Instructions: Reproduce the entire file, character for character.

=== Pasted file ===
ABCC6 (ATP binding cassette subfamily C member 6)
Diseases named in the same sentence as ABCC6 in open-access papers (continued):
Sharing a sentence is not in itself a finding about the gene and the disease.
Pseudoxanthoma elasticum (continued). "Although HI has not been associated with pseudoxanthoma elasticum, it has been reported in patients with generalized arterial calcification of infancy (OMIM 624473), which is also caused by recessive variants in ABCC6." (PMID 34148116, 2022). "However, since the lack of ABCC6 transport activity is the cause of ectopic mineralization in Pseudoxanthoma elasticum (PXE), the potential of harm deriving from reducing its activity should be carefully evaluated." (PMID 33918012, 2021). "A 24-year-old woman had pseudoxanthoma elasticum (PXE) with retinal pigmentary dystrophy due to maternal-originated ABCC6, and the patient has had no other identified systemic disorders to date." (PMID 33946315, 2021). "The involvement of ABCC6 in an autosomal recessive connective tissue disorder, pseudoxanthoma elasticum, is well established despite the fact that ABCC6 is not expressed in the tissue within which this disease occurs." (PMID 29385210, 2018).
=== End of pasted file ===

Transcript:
ABCC6 (ATP binding cassette subfamily C member 6)
Diseases named in the same sentence as ABCC6 in open-access papers (continued):
Sharing a sentence is not in itself a finding about the gene and the disease.
Pseudoxanthoma elasticum (continued). "Although HI has not been associated with pseudoxanthoma elasticum, it has been reported in patients with generalized arterial calcification of infancy (OMIM 624473), which is also caused by recessive variants in ABCC6." (PMID 34148116, 2022). "However, since the lack of ABCC6 transport activity is the cause of ectopic mineralization in Pseudoxanthoma elasticum (PXE), the potential of harm deriving from reducing its activity should be carefully evaluated." (PMID 33918012, 2021). "A 24-year-old woman had pseudoxanthoma elasticum (PXE) with retinal pigmentary dystrophy due to maternal-originated ABCC6, and the patient has had no other identified systemic disorders to date." (PMID 33946315, 2021). "The involvement of ABCC6 in an autosomal recessive connective tissue disorder, pseudoxanthoma elasticum, is well established despite the fact that ABCC6 is not expressed in the tissue within which this disease occurs." (PMID 29385210, 2018).